Coffee with Mimi: A life well lived, by any measure

Published 3:43 pm Thursday, May 4, 2017

By Mimi Becker
Contributing writer
Anna Mary Robertson was born on September 7, 1860 in Greenwich, NY. Her father was a farmer and ran a flax mill. She grew up in a large family of five boys and five girls. Life as a young child was as you would expect for the period. She attended a one room school for only a short time.

When she was 12, she left home to go into service on the farm of a wealthy family. For the next 15 years, Anna continued to work as a domestic employee in the homes of various wealthy families. At the age of 27, she met a “hired man” on one of the farms. They married and moved to Virginia. For the next twenty years, they lived and worked on a succession of farms.

Life was, at times, difficult. But, Anna was hard working. She earned extra income from selling potato chips. She saved enough money to purchase a dairy cow and began selling milk and butter. Eventually the family purchased their own farm.

Anna and her husband, Robert, had ten children. Five of the children did not survive infancy. In 1927, Anna’s husband died of a heart attack and she was left to run the farm which she did, with the help of a son. In 1936, she retired and moved to live with a daughter. Anna died in 1961 at the age of 101.

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But, as you might have guessed, that is definitely not the whole story.

As a child, in the middle of 9 siblings in what likely was a time of financial difficulty, you would think a child’s attention was mostly filled with day to day chores and making do. Well, that was true for Anna, but it was a positive as well. You see, Anna had a creative side. She loved to paint. Someone in that limited time she attended school gave her some art lessons and she never let those lessons go.

Anna mixed her own paints, using whatever she could find such as lemon and grape juices, grasses, flour paste, sawdust, slack lime and ground ochre. Later while in service, one of the families for whom she worked, noticed she was very interested in their collection of Currier and Ives prints. The purchased chalks and crayons for her.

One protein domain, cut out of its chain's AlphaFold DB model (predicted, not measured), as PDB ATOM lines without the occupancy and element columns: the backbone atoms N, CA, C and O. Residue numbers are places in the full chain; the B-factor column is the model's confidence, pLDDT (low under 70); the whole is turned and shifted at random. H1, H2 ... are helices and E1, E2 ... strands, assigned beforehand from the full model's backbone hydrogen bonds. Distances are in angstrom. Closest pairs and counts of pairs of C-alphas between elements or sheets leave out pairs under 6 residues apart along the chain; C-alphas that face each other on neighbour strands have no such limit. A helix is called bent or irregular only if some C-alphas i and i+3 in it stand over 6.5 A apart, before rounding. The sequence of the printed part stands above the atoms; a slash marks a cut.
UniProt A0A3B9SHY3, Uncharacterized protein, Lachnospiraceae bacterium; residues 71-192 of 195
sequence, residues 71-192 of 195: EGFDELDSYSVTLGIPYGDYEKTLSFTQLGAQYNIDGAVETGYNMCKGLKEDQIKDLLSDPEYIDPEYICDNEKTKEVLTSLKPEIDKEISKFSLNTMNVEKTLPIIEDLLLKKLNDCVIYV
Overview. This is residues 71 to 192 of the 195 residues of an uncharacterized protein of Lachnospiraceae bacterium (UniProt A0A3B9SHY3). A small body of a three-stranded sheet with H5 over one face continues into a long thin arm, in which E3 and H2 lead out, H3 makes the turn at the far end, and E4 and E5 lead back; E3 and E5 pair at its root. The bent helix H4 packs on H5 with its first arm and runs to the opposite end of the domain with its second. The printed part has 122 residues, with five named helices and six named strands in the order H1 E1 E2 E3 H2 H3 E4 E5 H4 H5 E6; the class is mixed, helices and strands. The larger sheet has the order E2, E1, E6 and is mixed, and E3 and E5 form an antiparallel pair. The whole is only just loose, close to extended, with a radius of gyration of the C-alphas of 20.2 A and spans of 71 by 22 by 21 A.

In the adult, married years, there wasn’t much spare time for art, but the spirit was there and she created when she could. When retirement was upon her, she began painting in earnest. She offered her pieces for sale charging $3.00 to $5.00 each. She would display the works in store fronts.

In 1939 an art collector noticed the paintings in a drug store window. Being an astute investor, as well, he purchased every piece the drug store had in stock as well as ten from Anna’s home. Within one year three of Anna’s paintings were on exhibit in the New York Museum of Modern Art. The next year her first one woman show opened in New York.

And so, Grandma Moses became an art sensation at the age of 80. Her works which had sold in 1939 for $3.00 to $5.00 soon brought $8,000.00 – $10,000.00 and were exhibited all over the United States and Europe. In the 1950’s, exhibitions of her work broke attendance records all over the world. An art historian of the period called her “an inspiration for housewives, widows and retirees.”

While that sounds really complimentary, I think it is almost condescending to her and her impact on the broader picture.

In 1952 when Grandma Moses was 92, she wrote her autobiography, “My Life’s History”. She said, “I look back on my life like a good day’s work, it was done and I feel satisfied with it. I was happy and contented, I knew nothing better and made the best out of what life offered. And life is what we make it, always has been, always will be.”

I doubt Grandma Moses ever imagined she would become one of the most notable American artists of the 20th Century, or perhaps history. She couldn’t have known that in 2006, her painting, “Sugaring off”, would sell for $1.2 million. Her works are on a stamp, displayed in the White House and, upon her death, she was memorialized by President John Kennedy.

Yet, her words are simple, direct and incredibly inspiring. I do not begin to imagine that I, upon my retirement, will unearth some fabulous latent talent which will vault me to international acclaim and wealth for my descendants.

I do not minimize the artistic gifts of Anna Mary Robertson Moses because they are a unique, treasured and valued record of our American heritage. But, that statement of her life philosophy penned when she was 92 is truly a gift to our American story.

A young girl made the most of her time in school, was resourceful, industrious, positive and patient. She enjoyed her place in life, wherever it was; took risks and was open to new experiences when the opportunities presented themselves. She relied on friends, teachers, family and relationships throughout her life. She recognized the value in happiness, contentment and acceptance. And, near the end of an iconic American life made no indication one part of her life was more valued than any other.

Now, that is a life well lived by any measure and a true record of the American dream.